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  1. peuleu

    Hi fellow ketoers of Reddit!
    I've been doing Keto for about a month (practice what you preach, eh?) so I'm still a noobie. I've been pretty strict recording everything and keeping carbs <30g. I've noticed the changes as to where I know I've entered ketosis. I've been on (an active) vacation for a week, doing lazy keto. Think I've stayed under 30g a day in food, but might have gone over a bit with alcohol (red wine), though I don't think I've gone over 50g total. The thing I'm finding difficult to figure out is if I can tell if my body is out of ketosis or not. A lot of people here say stuff like they can eat up to 80-100g on an active day and still be in ketosis. I gather this is different for everyone, especially if you're not Keto adapted yet, but my question is: how do you KNOW you're still in ketosis when you eat that many carbs? What happens to your body and how you feel when you go over?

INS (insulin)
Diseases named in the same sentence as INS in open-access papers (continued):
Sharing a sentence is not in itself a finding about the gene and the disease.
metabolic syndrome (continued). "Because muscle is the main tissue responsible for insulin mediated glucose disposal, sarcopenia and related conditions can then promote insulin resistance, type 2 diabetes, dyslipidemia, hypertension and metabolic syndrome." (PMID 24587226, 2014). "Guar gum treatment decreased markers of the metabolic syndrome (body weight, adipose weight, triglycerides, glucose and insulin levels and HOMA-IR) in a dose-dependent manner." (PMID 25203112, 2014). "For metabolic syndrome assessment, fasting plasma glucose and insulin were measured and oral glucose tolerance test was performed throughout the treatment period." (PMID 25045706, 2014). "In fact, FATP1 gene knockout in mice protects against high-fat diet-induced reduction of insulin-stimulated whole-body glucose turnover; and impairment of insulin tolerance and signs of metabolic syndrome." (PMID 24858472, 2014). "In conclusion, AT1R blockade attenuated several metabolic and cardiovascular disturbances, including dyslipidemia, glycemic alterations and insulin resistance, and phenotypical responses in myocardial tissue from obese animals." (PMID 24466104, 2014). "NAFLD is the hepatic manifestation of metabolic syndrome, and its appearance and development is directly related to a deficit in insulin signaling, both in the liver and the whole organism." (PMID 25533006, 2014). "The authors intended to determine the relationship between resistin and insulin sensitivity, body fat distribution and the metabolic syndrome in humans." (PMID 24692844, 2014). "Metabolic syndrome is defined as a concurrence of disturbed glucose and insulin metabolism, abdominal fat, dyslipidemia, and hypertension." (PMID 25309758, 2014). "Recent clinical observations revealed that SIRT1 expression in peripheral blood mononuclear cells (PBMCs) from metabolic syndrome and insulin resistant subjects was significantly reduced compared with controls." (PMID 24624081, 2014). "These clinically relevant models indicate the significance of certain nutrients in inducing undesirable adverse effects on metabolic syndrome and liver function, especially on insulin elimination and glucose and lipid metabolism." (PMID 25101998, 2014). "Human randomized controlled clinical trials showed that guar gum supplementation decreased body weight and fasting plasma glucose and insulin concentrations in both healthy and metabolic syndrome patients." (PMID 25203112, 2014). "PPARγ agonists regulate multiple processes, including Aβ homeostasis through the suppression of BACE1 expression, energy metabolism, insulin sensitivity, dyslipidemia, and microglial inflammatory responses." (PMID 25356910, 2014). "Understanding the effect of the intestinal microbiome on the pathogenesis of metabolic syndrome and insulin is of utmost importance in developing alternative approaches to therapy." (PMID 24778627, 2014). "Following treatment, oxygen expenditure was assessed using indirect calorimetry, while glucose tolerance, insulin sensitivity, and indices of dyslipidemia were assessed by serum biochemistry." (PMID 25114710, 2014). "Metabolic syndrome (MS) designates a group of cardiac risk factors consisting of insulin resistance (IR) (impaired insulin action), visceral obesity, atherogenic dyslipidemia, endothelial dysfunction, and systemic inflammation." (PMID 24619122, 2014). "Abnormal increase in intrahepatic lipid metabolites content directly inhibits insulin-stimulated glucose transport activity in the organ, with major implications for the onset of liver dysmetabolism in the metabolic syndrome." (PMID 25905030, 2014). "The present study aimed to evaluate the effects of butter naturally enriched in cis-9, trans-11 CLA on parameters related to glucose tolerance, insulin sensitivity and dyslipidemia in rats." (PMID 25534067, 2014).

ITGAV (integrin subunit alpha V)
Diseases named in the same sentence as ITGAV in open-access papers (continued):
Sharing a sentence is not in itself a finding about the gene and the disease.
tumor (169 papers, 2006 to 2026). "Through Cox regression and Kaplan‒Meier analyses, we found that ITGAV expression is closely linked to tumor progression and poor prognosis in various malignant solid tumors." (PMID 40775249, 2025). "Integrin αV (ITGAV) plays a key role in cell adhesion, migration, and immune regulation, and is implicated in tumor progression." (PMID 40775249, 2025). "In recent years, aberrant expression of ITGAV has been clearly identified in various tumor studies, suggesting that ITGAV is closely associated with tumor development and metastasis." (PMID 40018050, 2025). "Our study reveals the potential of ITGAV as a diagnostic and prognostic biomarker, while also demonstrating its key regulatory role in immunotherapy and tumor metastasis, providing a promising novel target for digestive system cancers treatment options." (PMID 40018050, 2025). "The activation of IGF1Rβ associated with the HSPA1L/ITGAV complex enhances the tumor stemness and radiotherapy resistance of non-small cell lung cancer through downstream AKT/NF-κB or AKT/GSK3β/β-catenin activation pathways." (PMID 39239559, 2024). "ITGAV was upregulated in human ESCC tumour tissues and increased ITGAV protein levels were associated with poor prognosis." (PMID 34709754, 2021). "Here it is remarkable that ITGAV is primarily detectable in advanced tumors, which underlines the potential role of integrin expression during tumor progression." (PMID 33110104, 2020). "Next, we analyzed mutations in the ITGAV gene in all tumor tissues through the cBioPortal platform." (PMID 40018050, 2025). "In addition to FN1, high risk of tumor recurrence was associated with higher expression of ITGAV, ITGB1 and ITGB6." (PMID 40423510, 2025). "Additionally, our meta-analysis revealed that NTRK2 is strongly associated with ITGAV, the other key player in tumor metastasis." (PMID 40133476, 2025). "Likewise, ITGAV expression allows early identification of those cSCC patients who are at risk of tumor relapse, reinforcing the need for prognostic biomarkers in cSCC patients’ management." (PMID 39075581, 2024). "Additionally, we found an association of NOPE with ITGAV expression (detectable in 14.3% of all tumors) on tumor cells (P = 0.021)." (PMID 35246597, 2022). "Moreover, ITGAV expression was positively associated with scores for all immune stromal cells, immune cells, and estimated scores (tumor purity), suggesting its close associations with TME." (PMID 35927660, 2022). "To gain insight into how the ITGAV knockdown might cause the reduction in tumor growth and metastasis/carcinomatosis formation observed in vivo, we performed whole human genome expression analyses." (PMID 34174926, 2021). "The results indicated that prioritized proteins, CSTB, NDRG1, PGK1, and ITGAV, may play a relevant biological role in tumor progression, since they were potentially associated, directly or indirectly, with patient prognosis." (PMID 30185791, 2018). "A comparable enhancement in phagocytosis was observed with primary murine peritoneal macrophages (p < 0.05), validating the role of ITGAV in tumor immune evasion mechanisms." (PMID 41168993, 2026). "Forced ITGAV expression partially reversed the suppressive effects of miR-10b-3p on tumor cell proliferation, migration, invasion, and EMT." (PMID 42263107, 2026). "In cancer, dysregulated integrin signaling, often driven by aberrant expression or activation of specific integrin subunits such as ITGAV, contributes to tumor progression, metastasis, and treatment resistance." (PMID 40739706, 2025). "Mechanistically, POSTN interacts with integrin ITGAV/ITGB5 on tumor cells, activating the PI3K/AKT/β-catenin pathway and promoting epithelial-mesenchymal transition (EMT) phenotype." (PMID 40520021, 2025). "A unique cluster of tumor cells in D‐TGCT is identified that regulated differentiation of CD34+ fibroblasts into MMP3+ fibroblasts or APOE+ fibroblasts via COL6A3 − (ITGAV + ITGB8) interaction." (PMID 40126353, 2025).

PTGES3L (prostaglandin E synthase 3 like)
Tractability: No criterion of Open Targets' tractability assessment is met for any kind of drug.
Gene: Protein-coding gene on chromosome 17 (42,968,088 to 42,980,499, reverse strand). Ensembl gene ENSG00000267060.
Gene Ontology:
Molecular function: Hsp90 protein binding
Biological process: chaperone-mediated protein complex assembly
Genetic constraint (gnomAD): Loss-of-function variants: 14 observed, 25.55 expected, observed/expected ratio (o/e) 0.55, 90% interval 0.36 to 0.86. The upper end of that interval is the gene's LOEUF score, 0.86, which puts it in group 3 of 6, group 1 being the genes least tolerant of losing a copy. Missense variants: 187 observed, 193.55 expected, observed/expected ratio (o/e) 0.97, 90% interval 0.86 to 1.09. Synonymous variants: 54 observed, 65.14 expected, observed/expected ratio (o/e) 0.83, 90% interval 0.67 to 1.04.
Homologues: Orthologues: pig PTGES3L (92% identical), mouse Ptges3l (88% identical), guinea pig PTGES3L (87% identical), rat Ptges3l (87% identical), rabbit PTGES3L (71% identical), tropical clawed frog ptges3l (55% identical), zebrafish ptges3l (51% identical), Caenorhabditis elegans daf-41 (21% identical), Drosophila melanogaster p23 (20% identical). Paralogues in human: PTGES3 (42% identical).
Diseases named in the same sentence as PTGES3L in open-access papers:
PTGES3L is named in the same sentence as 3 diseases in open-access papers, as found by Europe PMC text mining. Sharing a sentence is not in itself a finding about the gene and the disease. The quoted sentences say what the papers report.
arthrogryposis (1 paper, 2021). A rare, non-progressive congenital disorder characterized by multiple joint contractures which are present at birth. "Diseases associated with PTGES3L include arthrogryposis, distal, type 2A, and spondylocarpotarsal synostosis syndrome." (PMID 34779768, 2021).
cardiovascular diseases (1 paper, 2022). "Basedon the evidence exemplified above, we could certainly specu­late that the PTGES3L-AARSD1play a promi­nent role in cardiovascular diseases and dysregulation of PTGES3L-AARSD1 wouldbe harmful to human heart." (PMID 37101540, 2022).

TL;DR: how can you tell if your body is out of ketosis? What changes do you experience?
    Thanks!
    Edit: thanks for all the responses! To clarify: I'm not worried at all! Just curious! I'm on a vacation where I hike all day and visit vineyards. I know I'm not gonna be strict Keto at the moment. I will be when I get back. I just noticed some bodily changes, and wanted to know what people experienced when they're out of ketosis. KCKO!

  2. anbeav

    Most don't, they speculate. If they gain any water weight or feel more hungry than usual, they conclude they are not in ketosis when that's not necessarily true. I wouldn't stress it, avoid the ketosis anxiety and focus on how you feel.

  3. peuleu

    Good to know! Thanks!

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Hemodynamic Consequences Of Severe Lactic Acidosis In Shock States: From Bench To Bedside